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The Gaelic poets

were kept in their place,

a rock on the chest

to teach them to breathe,

other men’s songs

weighing on their hearts,

passing through them

to be borne on their backs.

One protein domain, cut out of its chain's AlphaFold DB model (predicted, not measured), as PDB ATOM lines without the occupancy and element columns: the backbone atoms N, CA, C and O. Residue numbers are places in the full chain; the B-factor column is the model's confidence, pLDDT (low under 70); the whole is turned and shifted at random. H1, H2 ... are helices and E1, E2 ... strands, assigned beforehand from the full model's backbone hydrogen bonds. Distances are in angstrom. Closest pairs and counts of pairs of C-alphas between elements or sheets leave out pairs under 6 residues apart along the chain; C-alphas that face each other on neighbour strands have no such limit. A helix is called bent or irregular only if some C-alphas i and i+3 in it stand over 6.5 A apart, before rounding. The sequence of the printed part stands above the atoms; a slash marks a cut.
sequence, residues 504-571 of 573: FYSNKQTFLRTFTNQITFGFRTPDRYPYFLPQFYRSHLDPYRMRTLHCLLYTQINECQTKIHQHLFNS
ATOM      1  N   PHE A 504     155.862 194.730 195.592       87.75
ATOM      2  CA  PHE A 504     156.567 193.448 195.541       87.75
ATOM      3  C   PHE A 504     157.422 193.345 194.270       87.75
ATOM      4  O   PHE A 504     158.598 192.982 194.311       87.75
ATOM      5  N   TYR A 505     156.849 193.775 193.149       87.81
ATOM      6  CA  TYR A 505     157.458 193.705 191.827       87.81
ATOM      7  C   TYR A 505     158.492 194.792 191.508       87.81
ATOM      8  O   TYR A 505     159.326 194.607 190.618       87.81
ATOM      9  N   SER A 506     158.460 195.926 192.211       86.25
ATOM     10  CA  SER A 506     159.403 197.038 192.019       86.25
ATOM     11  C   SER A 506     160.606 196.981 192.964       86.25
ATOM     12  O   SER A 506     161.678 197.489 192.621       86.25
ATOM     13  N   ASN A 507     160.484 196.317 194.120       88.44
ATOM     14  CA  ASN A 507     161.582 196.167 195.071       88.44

They added nothing

until the words they mouthed

were safely on the wind –

dry leaves blowing about

the green land, a few

new lines at the bitter end.



[Published (in an earlier form): The Rialto, No 71, 2011]

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